DURANT — History takes on a whole new meaning when experienced in person. That’s exactly what the annual Fur Traders Rendezvous at Fort Washita offers – a living history exhibit giving visitors a hands-on view of life in the 1800s.

DURANT — History takes on a whole new meaning when experienced in person. That’s exactly what the annual Fur Traders Rendezvous at Fort Washita offers – a living history exhibit giving visitors a hands-on view of life in the 1800s.


Scheduled for April 2 through 6, the rendezvous brings together reenactors from across the nation, focusing on life in the early western frontier. Demonstrations ranging from tanning hides to wood carving, soap-making and more may be seen with many demonstrators allowing visitors to take part in the process. There will also be a variety of competitions that would have been common in the mid-1800s, along with vendor booths, food, music and other entertainment.


The historic fort was established in 1842 by General Zachary Taylor (who later became president of the United States) to protect the Choctaw and Chickasaw Nations from the Plains Indians. It was strategically located on a hill near the Red and Washita rivers along a north-south trail known in Indian Territory as the Texas Road. This route was called the Preston Trail after it crossed the Red River into Texas near Preston Bend. The fort was connected to Fort Towson and Fort Gibson by military roads. In addition to being a military installation, the fort was also the temporary stopping place for many settlers and travelers, including craftsmen, trappers, hunters and others, who sold and traded their wares, much like what will be seen during the rendezvous.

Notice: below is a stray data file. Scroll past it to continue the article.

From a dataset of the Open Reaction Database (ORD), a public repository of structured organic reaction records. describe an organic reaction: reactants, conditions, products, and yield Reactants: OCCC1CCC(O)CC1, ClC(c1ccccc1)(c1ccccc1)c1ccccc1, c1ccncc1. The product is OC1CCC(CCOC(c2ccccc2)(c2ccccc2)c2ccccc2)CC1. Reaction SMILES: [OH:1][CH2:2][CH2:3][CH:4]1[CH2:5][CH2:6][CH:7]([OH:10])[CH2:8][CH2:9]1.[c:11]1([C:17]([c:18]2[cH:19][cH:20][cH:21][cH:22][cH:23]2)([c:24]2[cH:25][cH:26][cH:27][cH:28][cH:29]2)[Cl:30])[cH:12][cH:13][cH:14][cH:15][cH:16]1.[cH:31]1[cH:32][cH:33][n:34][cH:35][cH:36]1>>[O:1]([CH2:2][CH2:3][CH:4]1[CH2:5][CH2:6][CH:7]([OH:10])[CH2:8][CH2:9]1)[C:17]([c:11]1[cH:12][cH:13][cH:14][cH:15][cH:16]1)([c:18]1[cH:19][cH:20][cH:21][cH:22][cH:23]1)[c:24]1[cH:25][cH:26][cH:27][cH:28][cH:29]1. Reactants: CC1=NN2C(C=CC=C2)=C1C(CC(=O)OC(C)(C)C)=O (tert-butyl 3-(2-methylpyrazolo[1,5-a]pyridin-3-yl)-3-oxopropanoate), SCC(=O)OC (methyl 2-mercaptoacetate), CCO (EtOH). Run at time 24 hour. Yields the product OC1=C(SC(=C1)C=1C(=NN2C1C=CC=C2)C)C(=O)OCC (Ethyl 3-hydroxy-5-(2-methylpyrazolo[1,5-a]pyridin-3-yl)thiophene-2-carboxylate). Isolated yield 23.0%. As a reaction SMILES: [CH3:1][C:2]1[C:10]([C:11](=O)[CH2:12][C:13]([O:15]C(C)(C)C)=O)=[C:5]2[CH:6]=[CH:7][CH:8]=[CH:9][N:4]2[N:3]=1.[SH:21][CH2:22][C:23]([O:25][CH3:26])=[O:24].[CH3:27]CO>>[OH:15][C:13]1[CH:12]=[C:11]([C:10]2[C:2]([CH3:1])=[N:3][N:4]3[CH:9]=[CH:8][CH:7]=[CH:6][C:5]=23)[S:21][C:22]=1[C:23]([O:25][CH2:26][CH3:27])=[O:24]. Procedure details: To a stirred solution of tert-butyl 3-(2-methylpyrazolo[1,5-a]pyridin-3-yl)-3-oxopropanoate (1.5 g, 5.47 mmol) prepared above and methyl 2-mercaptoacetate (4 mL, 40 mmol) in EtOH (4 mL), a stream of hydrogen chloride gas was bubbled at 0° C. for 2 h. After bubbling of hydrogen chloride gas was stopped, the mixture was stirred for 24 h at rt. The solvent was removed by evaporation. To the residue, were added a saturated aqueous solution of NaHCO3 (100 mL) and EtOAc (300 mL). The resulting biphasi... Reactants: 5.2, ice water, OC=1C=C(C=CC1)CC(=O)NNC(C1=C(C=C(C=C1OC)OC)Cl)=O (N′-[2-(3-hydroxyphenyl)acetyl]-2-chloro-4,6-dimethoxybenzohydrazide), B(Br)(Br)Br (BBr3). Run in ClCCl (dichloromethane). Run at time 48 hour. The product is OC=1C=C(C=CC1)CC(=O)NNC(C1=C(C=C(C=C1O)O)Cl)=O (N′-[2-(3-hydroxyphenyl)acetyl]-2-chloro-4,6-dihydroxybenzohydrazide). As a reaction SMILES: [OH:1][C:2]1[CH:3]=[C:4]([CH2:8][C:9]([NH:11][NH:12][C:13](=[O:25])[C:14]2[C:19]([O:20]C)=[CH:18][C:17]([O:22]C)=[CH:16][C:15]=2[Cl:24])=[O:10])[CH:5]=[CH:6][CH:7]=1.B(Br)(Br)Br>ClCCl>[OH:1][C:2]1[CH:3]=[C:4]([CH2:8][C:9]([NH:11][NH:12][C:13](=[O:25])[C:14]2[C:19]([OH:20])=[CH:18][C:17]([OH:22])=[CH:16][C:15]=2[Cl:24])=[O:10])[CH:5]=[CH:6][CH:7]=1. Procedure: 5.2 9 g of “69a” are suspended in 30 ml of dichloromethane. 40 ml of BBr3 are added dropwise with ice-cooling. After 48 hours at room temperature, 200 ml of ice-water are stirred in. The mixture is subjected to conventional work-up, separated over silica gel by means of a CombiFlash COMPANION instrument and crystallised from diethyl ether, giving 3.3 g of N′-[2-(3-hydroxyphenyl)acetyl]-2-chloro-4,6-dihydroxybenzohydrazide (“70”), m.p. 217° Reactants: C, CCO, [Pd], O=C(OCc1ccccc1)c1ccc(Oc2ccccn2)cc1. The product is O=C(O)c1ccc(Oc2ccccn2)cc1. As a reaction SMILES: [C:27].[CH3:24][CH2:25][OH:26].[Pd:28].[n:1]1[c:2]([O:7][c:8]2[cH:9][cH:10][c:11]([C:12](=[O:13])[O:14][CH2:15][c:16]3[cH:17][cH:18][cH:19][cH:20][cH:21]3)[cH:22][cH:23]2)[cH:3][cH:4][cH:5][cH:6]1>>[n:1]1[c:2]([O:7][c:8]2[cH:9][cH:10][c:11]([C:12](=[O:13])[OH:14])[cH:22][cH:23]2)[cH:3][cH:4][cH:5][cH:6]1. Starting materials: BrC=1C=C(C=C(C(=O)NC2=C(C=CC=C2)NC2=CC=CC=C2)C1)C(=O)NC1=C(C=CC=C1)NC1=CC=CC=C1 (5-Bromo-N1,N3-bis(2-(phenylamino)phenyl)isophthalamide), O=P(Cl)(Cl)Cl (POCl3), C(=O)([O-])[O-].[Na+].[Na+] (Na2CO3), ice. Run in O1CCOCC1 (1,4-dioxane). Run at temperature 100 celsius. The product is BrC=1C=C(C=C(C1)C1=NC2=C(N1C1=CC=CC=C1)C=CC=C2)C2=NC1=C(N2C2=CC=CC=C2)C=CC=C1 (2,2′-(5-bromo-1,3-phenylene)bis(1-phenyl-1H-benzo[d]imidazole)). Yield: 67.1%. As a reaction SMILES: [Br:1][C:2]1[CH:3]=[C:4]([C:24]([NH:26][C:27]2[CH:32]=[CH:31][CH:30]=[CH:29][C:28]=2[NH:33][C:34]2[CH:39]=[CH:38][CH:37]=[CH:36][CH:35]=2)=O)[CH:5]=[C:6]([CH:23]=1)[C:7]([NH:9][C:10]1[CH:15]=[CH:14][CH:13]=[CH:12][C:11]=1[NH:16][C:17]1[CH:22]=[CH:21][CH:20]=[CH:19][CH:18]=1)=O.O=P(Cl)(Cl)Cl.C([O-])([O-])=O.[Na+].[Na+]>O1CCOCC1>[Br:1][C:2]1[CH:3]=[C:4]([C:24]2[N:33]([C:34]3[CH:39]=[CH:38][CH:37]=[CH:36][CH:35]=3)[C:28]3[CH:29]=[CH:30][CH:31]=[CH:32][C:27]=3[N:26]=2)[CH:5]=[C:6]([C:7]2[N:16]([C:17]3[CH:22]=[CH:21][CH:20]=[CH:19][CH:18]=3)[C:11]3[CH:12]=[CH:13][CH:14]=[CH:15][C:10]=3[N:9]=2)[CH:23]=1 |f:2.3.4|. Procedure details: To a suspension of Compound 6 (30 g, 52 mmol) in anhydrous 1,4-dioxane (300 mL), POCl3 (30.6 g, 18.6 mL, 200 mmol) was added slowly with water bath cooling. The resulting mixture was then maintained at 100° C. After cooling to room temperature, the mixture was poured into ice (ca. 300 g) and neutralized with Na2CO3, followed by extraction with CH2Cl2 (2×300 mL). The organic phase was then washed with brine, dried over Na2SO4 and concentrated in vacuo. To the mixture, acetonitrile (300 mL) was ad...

Fort Washita was abandoned by federal forces at the start of the Civil War and confederate troops held the post until the war ended. It was never again occupied by military forces and, instead, was privately owned until purchased in 1962 by the Oklahoma Historical Society.


Official rendezvous school days are set for April 3 and 4. Students will be lead through a series of living history exhibits and hands-on learning sites, giving them a chance to experience what life was like a well over a century ago. Schools wishing to bring students are asked to contact fort staff members at 580-924-6502 and register in advance in order to insure adequate parking and personnel.


The rendezvous, which draws thousands of visitors each year, is also open to the public for $5 per vehicle. Hours will be 9 a.m. until 5 p.m. April 2 through 5 and 9 a.m. until 3 p.m. on April 6. Proceeds will be used to preserve and improve the historic site.


To learn more, call 580-924-6502 or visit www.okhistory.org.